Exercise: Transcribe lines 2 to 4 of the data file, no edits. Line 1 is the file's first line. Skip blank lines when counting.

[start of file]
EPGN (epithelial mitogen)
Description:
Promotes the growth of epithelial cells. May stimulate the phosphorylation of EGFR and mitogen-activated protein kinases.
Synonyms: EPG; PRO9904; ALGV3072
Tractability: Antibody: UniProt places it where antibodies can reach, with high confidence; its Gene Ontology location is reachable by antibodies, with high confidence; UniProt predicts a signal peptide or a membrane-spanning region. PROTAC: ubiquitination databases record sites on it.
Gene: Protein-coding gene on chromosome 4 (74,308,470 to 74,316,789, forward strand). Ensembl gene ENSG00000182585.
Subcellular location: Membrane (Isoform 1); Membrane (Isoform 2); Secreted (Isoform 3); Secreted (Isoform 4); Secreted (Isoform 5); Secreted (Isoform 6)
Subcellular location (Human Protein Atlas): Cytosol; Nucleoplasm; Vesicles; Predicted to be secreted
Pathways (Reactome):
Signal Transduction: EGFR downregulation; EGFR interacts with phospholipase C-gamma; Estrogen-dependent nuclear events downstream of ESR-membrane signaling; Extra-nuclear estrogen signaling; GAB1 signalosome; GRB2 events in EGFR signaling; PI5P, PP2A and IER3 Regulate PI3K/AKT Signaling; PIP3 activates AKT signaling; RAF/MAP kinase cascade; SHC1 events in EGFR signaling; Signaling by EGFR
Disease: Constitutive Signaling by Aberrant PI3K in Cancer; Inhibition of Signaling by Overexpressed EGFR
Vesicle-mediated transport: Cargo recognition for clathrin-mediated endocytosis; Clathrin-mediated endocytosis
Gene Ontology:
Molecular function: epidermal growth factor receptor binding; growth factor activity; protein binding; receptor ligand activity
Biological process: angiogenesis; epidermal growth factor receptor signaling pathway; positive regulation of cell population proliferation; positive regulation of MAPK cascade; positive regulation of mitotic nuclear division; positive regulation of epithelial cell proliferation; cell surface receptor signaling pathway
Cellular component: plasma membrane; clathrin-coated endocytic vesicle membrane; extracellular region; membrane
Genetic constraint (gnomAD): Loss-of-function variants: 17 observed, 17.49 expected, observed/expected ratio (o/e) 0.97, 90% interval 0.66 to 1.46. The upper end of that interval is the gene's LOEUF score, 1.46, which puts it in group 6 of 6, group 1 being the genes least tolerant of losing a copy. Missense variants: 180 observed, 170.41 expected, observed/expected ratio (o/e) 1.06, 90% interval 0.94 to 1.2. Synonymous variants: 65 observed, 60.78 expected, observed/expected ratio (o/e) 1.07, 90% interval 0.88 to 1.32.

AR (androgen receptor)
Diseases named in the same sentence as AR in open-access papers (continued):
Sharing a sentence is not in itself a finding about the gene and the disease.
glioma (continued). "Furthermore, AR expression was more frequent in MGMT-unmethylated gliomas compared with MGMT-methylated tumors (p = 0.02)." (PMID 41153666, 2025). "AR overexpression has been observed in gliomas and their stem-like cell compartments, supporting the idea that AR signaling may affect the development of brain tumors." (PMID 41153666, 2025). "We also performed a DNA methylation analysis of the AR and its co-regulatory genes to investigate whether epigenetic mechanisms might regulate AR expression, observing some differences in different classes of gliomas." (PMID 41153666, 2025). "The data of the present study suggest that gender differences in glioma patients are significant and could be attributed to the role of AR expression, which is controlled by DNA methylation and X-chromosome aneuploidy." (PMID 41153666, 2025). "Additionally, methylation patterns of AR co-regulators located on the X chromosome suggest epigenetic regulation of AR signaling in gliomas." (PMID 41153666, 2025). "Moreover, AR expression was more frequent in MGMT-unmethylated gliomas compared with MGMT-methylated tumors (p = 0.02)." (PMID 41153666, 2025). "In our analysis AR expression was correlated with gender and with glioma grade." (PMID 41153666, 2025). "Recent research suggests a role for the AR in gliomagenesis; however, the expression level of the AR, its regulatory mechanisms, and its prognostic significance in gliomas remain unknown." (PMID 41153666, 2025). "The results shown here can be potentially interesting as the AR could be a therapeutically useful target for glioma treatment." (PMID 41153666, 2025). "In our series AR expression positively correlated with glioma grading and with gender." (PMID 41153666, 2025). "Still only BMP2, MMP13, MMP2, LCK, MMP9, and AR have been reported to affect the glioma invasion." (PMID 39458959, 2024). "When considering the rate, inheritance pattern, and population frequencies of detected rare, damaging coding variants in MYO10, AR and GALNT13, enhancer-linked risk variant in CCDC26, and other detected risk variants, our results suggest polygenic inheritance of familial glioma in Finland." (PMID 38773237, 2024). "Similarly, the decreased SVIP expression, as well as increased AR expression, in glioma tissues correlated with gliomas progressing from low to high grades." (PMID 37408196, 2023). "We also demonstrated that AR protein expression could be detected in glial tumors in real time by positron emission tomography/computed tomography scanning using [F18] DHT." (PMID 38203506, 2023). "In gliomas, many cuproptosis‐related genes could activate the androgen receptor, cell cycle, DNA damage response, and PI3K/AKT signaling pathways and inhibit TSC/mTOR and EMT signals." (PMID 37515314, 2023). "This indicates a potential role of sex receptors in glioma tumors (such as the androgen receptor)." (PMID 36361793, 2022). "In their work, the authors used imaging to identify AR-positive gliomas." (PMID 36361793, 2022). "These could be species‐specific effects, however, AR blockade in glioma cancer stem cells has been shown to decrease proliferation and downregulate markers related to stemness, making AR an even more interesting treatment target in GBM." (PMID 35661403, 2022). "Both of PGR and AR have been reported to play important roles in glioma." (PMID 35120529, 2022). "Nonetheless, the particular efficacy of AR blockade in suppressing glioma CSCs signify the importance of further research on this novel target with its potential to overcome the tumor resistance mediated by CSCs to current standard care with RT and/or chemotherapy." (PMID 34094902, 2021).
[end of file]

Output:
Description:
Promotes the growth of epithelial cells. May stimulate the phosphorylation of EGFR and mitogen-activated protein kinases.
Synonyms: EPG; PRO9904; ALGV3072